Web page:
• Get data and do a survey – map the results!
  • Economic development staff and community champions
  • Identify needs
  • Identify how much money people are willing to pay
  • Map the results and get them in front of the providers.
  • Be responsive when communicating with providers
  • Consider grant funding – offer to help get letters of support and assist with applications
  • Be polite but professionally persistent

We ended the tour with a stop at Bemidji Brewing to hear about how the story of how those owners decided to move to Bemidji to start their brewery. They actively looked at communities all over Minnesota. Part of the decision was based on the “up north” feel of the area but support from the community was important as well.

Now available – Model Broadband Feasibility Study Request for Proposal

Good information is required for good decision-making, especially when the consequences of those decisions are important and expensive. For community leaders working to improve local broadband services, good information is usually acquired by hiring a consultant to conduct a feasibility study.

Study elements generally include the following: a review of existing networks and services; a market study; technology options; legal structures and/or partnership agreements; operations; and financial projections. The study process should drive decision-making so that on completion, the community has a strategy with committed leadership that leads to the desired goal – better broadband services.

Selecting the right consultant is critical. They need the right mix of technical and financial expertise, plus know how to work with community clients. While private sector providers have a well-defined decision criteria and decision makers, these things are more fluid and complex in a community broadband initiative.

Over the years, Blandin Foundation has funded many broadband feasibility studies. In fact, the demand for grant funds for this purpose has never been higher. We have created a model RFP for communities to use as a base document that should be customized to meet specific community objectives. A focused study scope will yield detailed analysis critical to good decision-making.

You can find the sample RFP and a list of possible consultants on the Blandin Foundation site.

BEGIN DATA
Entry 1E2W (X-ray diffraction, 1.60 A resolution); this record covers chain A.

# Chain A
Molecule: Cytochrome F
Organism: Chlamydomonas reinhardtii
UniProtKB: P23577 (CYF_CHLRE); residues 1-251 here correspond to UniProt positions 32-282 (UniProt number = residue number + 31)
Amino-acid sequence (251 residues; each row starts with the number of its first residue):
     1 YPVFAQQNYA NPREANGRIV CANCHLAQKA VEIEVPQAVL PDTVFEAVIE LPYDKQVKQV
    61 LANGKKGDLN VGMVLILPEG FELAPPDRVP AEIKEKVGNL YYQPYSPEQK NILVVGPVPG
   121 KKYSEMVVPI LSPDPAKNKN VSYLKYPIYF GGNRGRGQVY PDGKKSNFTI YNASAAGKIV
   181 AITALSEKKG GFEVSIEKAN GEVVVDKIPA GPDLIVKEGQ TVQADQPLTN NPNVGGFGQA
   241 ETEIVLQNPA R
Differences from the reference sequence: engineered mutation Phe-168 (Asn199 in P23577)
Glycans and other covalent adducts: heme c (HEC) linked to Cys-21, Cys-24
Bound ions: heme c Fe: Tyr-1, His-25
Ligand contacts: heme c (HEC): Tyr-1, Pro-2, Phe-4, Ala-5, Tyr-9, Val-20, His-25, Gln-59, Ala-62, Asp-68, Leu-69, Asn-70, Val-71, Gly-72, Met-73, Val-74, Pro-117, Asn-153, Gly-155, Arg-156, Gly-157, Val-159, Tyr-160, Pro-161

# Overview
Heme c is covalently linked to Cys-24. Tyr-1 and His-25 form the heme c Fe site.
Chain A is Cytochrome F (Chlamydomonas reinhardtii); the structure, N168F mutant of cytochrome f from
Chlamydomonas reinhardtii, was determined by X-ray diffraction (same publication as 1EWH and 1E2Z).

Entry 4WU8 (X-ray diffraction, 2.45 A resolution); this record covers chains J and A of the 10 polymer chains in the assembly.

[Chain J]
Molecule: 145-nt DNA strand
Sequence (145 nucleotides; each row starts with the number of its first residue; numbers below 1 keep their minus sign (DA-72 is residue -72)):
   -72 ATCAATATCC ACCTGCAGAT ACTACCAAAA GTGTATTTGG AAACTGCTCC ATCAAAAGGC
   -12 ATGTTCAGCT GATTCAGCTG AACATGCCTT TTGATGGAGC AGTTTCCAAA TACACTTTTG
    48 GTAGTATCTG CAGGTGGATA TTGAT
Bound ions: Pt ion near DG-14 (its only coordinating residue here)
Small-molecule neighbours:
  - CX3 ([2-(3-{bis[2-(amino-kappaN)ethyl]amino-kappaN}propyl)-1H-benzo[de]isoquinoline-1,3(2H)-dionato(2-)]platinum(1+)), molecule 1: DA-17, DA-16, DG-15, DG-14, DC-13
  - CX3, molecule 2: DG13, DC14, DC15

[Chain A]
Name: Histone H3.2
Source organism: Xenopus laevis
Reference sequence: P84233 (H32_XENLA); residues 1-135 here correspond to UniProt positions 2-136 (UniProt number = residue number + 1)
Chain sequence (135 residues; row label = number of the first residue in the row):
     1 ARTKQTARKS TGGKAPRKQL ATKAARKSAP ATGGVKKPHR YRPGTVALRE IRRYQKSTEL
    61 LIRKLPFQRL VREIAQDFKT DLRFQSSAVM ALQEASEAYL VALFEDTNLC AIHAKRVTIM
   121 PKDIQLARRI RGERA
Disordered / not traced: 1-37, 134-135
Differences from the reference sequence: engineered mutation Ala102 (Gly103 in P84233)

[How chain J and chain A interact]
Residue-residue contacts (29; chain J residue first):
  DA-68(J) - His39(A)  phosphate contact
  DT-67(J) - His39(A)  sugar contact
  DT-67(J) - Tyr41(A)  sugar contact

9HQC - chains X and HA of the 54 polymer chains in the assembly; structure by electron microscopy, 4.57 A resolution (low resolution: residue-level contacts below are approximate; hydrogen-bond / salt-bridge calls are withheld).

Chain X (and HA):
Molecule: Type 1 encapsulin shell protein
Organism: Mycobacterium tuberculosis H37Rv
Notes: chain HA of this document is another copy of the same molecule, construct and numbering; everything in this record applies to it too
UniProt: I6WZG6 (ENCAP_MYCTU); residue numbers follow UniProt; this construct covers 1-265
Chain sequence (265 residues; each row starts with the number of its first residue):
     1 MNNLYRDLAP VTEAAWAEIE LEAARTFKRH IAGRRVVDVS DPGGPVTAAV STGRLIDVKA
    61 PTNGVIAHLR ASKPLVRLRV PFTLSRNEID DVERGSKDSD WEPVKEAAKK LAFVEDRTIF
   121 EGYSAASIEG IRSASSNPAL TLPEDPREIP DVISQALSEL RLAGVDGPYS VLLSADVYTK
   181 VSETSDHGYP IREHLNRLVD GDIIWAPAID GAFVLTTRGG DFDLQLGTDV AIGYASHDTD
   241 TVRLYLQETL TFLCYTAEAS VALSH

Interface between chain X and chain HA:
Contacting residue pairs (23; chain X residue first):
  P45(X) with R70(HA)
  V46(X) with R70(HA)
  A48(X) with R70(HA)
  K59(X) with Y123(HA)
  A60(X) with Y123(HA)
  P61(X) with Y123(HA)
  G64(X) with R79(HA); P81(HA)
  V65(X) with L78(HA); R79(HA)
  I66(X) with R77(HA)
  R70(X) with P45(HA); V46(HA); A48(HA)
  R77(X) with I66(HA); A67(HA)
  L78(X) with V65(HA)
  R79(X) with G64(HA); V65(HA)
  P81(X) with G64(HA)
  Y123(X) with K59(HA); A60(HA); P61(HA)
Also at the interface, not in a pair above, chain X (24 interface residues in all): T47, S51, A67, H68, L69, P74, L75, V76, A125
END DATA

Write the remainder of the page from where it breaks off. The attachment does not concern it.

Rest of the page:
Blandin on Broadband eNews May 2017: Broadband issues at the legislature

A recap of news from April…

The role of broadband feasibility studies
The Blandin Foundation has granted $718,321 to 24 rural Minnesota communities to support the cost of a broadband feasibility studies. It has proved to be an important step toward broadband expansion for many communities, especially those who have had access to funding. http://wp.me/p3if7-45M

Surveys show Minnesotans think broadband is essential
Minnesota Farmers Union unveiled distillation of 14 conversations in 14 rural communities held spring 2017. Broadband makes the short list priorities. http://wp.me/p3if7-45X

Minnesota Communities Need Better Broadband
Blandin Foundation President talks about the role of broadband in rural life, “Given Minnesota’s many opportunities and challenges — in economy, healthcare, education, and public life – it is easy to see how access and use of high-speed Internet is essential for progress. Yet absent adequate broadband, existing opportunity gaps across our state will continue to widen.” http://wp.me/p3if7-44g

Tool calculates cost of broadband
The Minnesota Broadband Coalition creates a tool to help figure out cost of broadband by speed (bit) and usage (byte) to compare providers, technologies and packages. http://wp.me/p3if7-44y

MN Broadband Task Force Meeting: Business case for broadband
The Task Force heard from practitioners in the field who communities and providers  understand what it will take to deploy broadband in rural areas. They also heard about the economic impact of the rural broadband industry both in rural and urban areas. http://wp.me/p3if7-452

Notes from MN legislative session
Currently legislators are discussing funding for the Border to Border grants in Conference Committee as part of the Omnibus Bill for the Job Growth and Energy Finance (SF1937). The Omnibus passed in the House on April 8. http://wp.me/p3if7-44d After their spring break, the MN Conference Committee compared the House and Senate versions. The House recommends $7 million for broadband grants; the Senates says $20 million. http://wp.me/p3if7-45E A week later, they decided on loose ends related to Senate/House comparisons http://wp.me/p3if7-45V They meet again May 1 http://wp.me/p3if7-463;  those notes may or may not be ready for this newsletter but will be posted on the blog. https://blandinonbroadband.org

Reactions to legislation:

Federal Legislations/Policy Items

Local Broadband News

Iron Range
“Entrepreneurs on Tap” series to connect small Iron Range businesses http://wp.me/p3if7-44L

Kandiyohi County
Kandiyohi County works on bond sale for Border to Border broadband network http://wp.me/p3if7-449

Minnesota
Frontier Communications expands broadband to 8,000 Minnesota Households http://wp.me/p3if7-44G

Renville & Sibley Counties
Mark Erickson, of RS Fiber, talks to NPR Rural Life on how fiber retains youth or calls them back http://wp.me/p3if7-44n